Minimalist.Me | What is Minimalism?

Minimalistic pronounciation

Ah, Minimalism. When I’m in a conversation, I am often nervously asked what is meant by being a Mi-ni-ni-ma-something.

Interestingly, people seem both uncomfortable and intimidated by this perplexing word.

And even with the growing number of Minimalist bloggers and influencers putting out new content each day, people are still getting confused. In fact, some people even go as far as connecting Minimalism to a new age religion or a cult.

Hence to the general eye, Minimalism may seem “empty”, “cold” and “restricted” – or er’ something.

So here I am, giving it a stab to try and set the record straight.

What is Minimalism?

Minimalism is a tool to help create awareness differentiating between what you want and what you need. It means making conscious decisions to only keep what is necessary and functional in your life and removing any physical and emotional clutter.

Where does Minimalism come from?

Minimalism is not a new concept. In fact, it has been around for more than 10 decades. Pretty much old news.

Fun fact – Kasimir Malevich, a Russian painter may have first introduced Minimalism in 1913 by painting a black square on a larger white square. Back then it wasn’t called Minimalism, but in the following years to come, it would be born and introduced in many forms.

Let’s take a quick history lesson.

Minimalism in Visual Arts

In reaction to Expressionism, Minimalism (also known as ABC art) was introduced as an art movement in New York after World War II. Artists such as Donald Judd, Frank Stella and Robert Morris shaped minimalistic art through extreme simplicity. Stripping away from its form and only keeping what is essential.

Minimalism in Visual Art
Minimalism in Music

Minimalism was also adopted in music by the works of composers such as John Adams, Phillip Glass and Steve Reich. Its technique features repetition and gradual variation.

Minimalism in Music
Minimalism in Architecture

In the late 1800s, Minimalism made its appearance in architecture through architects such as Ludwig Mies van der Rohe who believed in the motto “Less is more”.

Minimalism in Architecture

But how does Minimalism fit into a lifestyle?

Easy answer –  it should fit into one box.

Just joking…

Let’s talk about one important element for a second – stereotypes.

Each person has their own individual needs, therefore the journey for one Minimalist could be very different from the next’. This often seems to be a misunderstood concept in the Minimalism community.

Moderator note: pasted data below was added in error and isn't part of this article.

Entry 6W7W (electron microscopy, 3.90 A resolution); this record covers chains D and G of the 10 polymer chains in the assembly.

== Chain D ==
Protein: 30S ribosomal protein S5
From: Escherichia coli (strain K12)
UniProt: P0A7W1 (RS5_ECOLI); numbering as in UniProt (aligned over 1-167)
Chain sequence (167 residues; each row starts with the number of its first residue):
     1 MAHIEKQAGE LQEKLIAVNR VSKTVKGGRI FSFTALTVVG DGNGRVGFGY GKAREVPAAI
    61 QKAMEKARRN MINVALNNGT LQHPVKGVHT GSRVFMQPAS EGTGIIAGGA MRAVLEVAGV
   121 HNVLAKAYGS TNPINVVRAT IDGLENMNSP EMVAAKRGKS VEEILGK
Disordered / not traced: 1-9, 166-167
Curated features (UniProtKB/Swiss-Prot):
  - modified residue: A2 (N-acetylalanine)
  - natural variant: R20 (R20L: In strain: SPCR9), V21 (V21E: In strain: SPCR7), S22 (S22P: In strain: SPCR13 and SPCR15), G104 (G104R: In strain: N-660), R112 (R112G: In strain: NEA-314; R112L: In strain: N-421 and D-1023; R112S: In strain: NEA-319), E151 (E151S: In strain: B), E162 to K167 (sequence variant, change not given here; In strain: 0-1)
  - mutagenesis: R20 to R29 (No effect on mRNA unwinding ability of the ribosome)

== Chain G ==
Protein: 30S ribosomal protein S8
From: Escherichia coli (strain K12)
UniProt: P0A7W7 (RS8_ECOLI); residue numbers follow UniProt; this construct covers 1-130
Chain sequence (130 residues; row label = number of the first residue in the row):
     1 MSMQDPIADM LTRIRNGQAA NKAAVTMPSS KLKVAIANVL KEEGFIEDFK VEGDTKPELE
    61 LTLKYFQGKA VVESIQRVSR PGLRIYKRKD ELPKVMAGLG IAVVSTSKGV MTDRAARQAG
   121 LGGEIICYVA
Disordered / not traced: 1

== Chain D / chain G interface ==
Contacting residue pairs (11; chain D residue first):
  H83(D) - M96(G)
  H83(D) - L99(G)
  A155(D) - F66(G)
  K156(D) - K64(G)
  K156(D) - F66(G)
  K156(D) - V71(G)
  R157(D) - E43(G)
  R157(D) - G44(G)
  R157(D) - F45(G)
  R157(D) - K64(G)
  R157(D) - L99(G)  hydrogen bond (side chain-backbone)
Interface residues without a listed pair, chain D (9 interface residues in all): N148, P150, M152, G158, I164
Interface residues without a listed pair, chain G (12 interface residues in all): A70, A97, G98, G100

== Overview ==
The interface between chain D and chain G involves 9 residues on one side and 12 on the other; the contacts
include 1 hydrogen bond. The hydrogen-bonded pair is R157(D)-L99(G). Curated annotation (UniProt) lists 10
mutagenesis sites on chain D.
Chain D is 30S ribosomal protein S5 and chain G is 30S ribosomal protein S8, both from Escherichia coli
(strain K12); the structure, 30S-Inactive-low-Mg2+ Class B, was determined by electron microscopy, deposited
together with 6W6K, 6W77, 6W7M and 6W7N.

I recently read a blog on Minimalist types and learned that there are at least 5 types of Minimalists. The Expressionist, the Experientialist, the Enoughist, the Eco-Minimalist and the Soul Minimalist. It sums it up perfectly.

But, by no means does this mean you need to categorise yourself or feel guilty if you don’t relate to any of these “types”. Perhaps you are a combination of these types – that is okay.

To me, this is the beautiful thing about this lifestyle. It can be approached and owned in so many ways!

Therefore, I’m going to let you decide how to implement Minimalism in your life.

Why is Minimalism often frowned upon?

I would need a whole new post to cover this topic in detail. But this may have more to do with the set of rules that society creates for Minimalists rather than the lifestyle itself. Either we don’t fit the “blueprint” or we’re going against the grain of society.

Here are just two of the reasons, that I can come up with, at least in my opinion.

Because it goes against Consumerism

Since we live in a world highly promoted by Consumerism, it should come as no surprise that Minimalism would receive some bad rep in society.

The thought process behind this lifestyle is very counteractive to what we’ve been taught by generations of Consumerism and makes it an uneasy and unfavourable topic to talk about.

It may even step on a few toes – ouch.

The Minimalist Crew
Because society wants a set of rules

We tend to want to put a set of rules on everything and if a box is left unchecked, we easily disregard anything that does not make the “requirements” list.

I’ve seen so many Minimalists on the backfoot as society throws negative comments their way. “You can’t be a Minimalist because you are too colourful.” or “How can you call yourself a Minimalist, you have a 3 bedroom house?”.

Society checkmarks

Final Thoughts

Being a minimalist requires practice but with motivation, it can definitely be achieved.

At the end of the day, the goal is to find the balance between what we want and what we truly need.

I would encourage anyone who is interested or who are already transitioning into this lifestyle to explore all the different areas of being minimalist to see what works best for you.

It should definitely not be an “empty” and “boring” lifestyle choice as many would assume. As a matter of fact, adopting a Minimalist lifestyle could help you achieve a happier and more meaningful life if nothing else.

Create the life you want to need, not what society needs you to want.




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